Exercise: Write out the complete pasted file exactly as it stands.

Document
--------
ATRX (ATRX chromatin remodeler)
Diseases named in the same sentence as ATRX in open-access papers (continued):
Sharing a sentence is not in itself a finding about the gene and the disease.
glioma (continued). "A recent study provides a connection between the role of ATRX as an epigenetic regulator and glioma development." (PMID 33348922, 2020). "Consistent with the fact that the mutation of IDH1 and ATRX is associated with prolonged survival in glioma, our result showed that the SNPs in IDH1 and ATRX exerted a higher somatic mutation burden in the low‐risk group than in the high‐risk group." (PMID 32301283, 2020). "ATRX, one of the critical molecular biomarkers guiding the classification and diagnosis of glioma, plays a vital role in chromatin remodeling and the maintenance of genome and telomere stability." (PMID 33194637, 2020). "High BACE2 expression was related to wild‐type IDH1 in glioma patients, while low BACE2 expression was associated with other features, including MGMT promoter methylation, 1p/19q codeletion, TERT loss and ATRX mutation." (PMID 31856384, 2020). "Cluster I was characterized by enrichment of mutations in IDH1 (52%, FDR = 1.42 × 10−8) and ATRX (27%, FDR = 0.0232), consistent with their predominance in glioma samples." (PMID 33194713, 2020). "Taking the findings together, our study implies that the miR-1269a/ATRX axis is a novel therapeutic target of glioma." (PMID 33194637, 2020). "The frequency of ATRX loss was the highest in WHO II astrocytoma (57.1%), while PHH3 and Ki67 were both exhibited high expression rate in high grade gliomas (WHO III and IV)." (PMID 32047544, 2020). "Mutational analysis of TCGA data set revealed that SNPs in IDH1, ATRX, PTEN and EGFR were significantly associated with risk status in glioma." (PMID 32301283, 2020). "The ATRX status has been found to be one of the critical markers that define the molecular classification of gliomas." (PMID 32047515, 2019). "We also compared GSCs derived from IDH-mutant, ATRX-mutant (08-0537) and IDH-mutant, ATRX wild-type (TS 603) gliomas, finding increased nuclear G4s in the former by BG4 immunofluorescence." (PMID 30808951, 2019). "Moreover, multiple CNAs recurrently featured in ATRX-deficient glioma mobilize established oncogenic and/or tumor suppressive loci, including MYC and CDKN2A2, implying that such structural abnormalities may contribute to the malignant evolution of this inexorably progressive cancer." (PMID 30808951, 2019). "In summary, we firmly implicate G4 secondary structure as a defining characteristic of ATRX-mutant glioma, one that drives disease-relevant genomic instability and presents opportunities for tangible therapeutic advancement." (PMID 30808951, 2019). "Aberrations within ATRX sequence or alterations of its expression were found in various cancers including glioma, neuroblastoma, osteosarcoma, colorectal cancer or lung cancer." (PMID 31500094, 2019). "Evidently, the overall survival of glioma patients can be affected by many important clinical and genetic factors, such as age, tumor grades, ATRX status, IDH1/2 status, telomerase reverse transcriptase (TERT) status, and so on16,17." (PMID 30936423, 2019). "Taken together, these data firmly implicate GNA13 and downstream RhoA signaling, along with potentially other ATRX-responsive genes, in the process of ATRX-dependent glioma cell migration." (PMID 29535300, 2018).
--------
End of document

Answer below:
ATRX (ATRX chromatin remodeler)
Diseases named in the same sentence as ATRX in open-access papers (continued):
Sharing a sentence is not in itself a finding about the gene and the disease.
glioma (continued). "A recent study provides a connection between the role of ATRX as an epigenetic regulator and glioma development." (PMID 33348922, 2020). "Consistent with the fact that the mutation of IDH1 and ATRX is associated with prolonged survival in glioma, our result showed that the SNPs in IDH1 and ATRX exerted a higher somatic mutation burden in the low‐risk group than in the high‐risk group." (PMID 32301283, 2020). "ATRX, one of the critical molecular biomarkers guiding the classification and diagnosis of glioma, plays a vital role in chromatin remodeling and the maintenance of genome and telomere stability." (PMID 33194637, 2020). "High BACE2 expression was related to wild‐type IDH1 in glioma patients, while low BACE2 expression was associated with other features, including MGMT promoter methylation, 1p/19q codeletion, TERT loss and ATRX mutation." (PMID 31856384, 2020). "Cluster I was characterized by enrichment of mutations in IDH1 (52%, FDR = 1.42 × 10−8) and ATRX (27%, FDR = 0.0232), consistent with their predominance in glioma samples." (PMID 33194713, 2020). "Taking the findings together, our study implies that the miR-1269a/ATRX axis is a novel therapeutic target of glioma." (PMID 33194637, 2020). "The frequency of ATRX loss was the highest in WHO II astrocytoma (57.1%), while PHH3 and Ki67 were both exhibited high expression rate in high grade gliomas (WHO III and IV)." (PMID 32047544, 2020). "Mutational analysis of TCGA data set revealed that SNPs in IDH1, ATRX, PTEN and EGFR were significantly associated with risk status in glioma." (PMID 32301283, 2020). "The ATRX status has been found to be one of the critical markers that define the molecular classification of gliomas." (PMID 32047515, 2019). "We also compared GSCs derived from IDH-mutant, ATRX-mutant (08-0537) and IDH-mutant, ATRX wild-type (TS 603) gliomas, finding increased nuclear G4s in the former by BG4 immunofluorescence." (PMID 30808951, 2019). "Moreover, multiple CNAs recurrently featured in ATRX-deficient glioma mobilize established oncogenic and/or tumor suppressive loci, including MYC and CDKN2A2, implying that such structural abnormalities may contribute to the malignant evolution of this inexorably progressive cancer." (PMID 30808951, 2019). "In summary, we firmly implicate G4 secondary structure as a defining characteristic of ATRX-mutant glioma, one that drives disease-relevant genomic instability and presents opportunities for tangible therapeutic advancement." (PMID 30808951, 2019). "Aberrations within ATRX sequence or alterations of its expression were found in various cancers including glioma, neuroblastoma, osteosarcoma, colorectal cancer or lung cancer." (PMID 31500094, 2019). "Evidently, the overall survival of glioma patients can be affected by many important clinical and genetic factors, such as age, tumor grades, ATRX status, IDH1/2 status, telomerase reverse transcriptase (TERT) status, and so on16,17." (PMID 30936423, 2019). "Taken together, these data firmly implicate GNA13 and downstream RhoA signaling, along with potentially other ATRX-responsive genes, in the process of ATRX-dependent glioma cell migration." (PMID 29535300, 2018).